We all, at some point, feel like strangers in our skin. Whether its a clawing daily reality, a silent burst every now and then, a random tickle in the tummy. Women, by nature, have an extra burden to carry; as the bearers of humanity, there is an added layer of split identity in the form of children—who may come to represent many things, not all of them good. How women choose to fit in and feel normal can be a trapeze act.

Personal identity and performance is just one layer of Jordan Peele’s Us, his first effort as writer/director since 2017’s Get Out, an Oscar-winning film about American racial politics that cemented Peele, after just one feature, as an all-time great horror storyteller. Us had tremendous expectations to live up to, and live up to them it does. If Get Out was Peele’s horror introduction, Us is his meditation on the possibilities of the genre. It’s a strange, hilarious, fearsome beast of a movie that always keeps you five steps behind Peele’s next brilliant twist, questioning the film’s intentions until they are slowly, brutally relayed to you. There’s nothing quite like it. It’ll haunt not only your dreams, but your psyche.

To reveal too much about the plot would be a severe disservice to the yarn Peele is spinning. The basics: Lupita Nyong’o and Winston Duke play Adelaide and Gabe Wilson, a married couple and parents to Zora (Shahadi Wright Joseph) and Jason (Evan Alex). The family go on a vacation to Adelaide’s childhood summer home, a location that triggers traumatic memories from her childhood. Once there, odd things begin to happen.

Coincidences, like a frisbee landing perfectly center on the circle of a polka dot beach blanket. And odd deaths, like that of a man Adelaide recognizes from her younger years, a man who stood on the boardwalk with a sign reading, “Jeremiah 11:11″—a Bible verse that reappears throughout the film. On the first night, before the family can retreat, another family shows up in their driveway. After a confrontation, they break and enter, and the Wilsons soon realize what they’re facing: the family are döppelganger versions of themselves, and they’ve arrived with a specific agenda.

I won’t say more than that, except that if you think you know where Us might head next, you’re almost undoubtedly wrong. Even the trailers merely poke at the film’s plot, which spins into something mesmerizing and wholly entertaining, and goes broader than you might imagine. It’s a story about family, imposter syndrome, fear of other, and America. (I realized after the world premiere at the SXSW Film Festival that the title Us is likely a play on “U.S.”) And it tells it all with an equal measure of scares and laughs, in that unique Jordan Peele way.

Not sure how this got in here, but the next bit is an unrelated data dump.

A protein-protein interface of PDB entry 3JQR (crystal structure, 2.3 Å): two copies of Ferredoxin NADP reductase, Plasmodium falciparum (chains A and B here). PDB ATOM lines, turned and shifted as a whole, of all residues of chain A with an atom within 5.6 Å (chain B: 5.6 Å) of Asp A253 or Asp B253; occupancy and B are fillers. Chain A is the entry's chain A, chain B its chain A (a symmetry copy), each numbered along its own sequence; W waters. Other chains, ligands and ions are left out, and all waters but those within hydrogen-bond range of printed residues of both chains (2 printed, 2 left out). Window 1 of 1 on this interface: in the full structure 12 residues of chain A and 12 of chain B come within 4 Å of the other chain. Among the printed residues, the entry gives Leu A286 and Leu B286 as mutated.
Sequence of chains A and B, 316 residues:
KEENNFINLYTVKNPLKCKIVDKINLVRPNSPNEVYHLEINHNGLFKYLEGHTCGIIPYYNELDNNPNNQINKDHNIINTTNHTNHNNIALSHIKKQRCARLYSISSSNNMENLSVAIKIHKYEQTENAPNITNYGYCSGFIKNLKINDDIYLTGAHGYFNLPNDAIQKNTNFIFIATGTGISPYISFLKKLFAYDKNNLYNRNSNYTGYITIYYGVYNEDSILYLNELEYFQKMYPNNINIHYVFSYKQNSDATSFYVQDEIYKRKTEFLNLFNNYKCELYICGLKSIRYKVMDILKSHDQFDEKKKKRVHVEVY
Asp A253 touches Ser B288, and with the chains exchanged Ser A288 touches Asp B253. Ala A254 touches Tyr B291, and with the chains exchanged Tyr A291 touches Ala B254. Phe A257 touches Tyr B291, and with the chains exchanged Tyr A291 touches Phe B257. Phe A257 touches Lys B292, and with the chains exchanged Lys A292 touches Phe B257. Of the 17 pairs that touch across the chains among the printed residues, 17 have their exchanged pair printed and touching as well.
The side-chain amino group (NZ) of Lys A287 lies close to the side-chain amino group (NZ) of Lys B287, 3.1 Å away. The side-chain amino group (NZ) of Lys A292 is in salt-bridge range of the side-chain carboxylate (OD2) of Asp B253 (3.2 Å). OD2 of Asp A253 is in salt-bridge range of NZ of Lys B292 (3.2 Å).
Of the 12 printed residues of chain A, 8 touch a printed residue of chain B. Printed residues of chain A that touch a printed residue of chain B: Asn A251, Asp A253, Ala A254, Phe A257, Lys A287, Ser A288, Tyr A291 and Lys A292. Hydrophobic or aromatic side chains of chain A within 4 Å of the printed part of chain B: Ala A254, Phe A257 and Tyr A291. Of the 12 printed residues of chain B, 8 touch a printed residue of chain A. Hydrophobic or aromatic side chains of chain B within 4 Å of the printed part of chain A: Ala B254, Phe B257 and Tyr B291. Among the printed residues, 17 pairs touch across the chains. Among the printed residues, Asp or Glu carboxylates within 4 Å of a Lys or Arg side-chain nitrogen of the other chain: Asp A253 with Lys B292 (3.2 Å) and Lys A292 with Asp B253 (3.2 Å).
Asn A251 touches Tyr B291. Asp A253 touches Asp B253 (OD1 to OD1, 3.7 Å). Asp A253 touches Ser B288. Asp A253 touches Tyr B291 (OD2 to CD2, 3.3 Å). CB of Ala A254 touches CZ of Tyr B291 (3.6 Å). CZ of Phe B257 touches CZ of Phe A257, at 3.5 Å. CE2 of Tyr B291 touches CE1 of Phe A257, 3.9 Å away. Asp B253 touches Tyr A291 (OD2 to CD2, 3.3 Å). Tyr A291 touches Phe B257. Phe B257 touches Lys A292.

While Get Out, still undoubtedly a horror film, played things mostly straight until its third act genre explosion, Us is a jam-packed horror film with a capital H straight from the beginning. It’s clear Peele loves horror movies. It’s also clear that he has no intention of following a rubric. When I try to think of movies to compare the film to, I honestly can’t. That’s how ambitious and singular it is.

Of course, nothing about Us would work in the hands of actors who aren’t on Peele’s wavelength, and holy hell did he strike gold with this cast. Lupita Nyong’o is always fantastic, but here she gives one of the all-time great horror performances—two of them, actually. As Adelaide, she is both bright and haunted, a woman suffering what appears to be PTSD after a freakish childhood encounter. As Adelaide’s double, she speaks in grunts and whispers, and her wide-eyed glare chills to the bone. Like Toni Collette in Hereditary, it’s a shame that the film’s horror label might hurt her awards chances, because this is what Oscar-caliber performances should be.

Nyong’o’s Black Panther costar Winston Duke gives a solidly comedic turn as the patriarch of the family; his jokes don’t distract from the film’s horror, but merely enhance it. He makes you scream, then laugh, then quiver; it’s not as showy as Nyong’o’s turn, but he more than holds his own. Also fantastic are the kid actors, who also have to play two versions of themselves and do it brilliantly, as well as Tim Heidecker and Elisabeth Moss as the Wilsons’ superficial family friends and vacationing neighbors. They get one of the film’s best sequences, a harrowing series of events that will forever change the way you hear the song “Good Vibrations.”

Music is a huge part of Us, from Michael Abels’ fantastic score to the use of Luniz’s “I Got Five On It,” which makes an appearance in the trailer and is put to even better use in the language of the film. Peele knows how to let music make a mood. There’s one other song use I won’t spoil that set the audience into uproarious laughter before the dread of what it represents truly sets in. That’s master musical storytelling, and Peele makes it look easy.

I had no idea what to expect going into Us and I left the SXSW world premiere without a real grasp on what the film was trying to say. But it stayed with me, revealing itself in layers, sneaking into the crevices of my mind and forcing me to question not only its message, but my own participation in what I’ve come to believe its condemning. That’s what great horror does: It provokes, it lingers, and it doesn’t let you off the hook. If Get Out marked the arrival of a new voice in horror, Us proves that Jordan Peele isn’t here to coast on what he’s already proved he can do. It’s a horror game-changer, a film with an identity all to itself – and a film that will make you question your own.

Images: Universal Pictures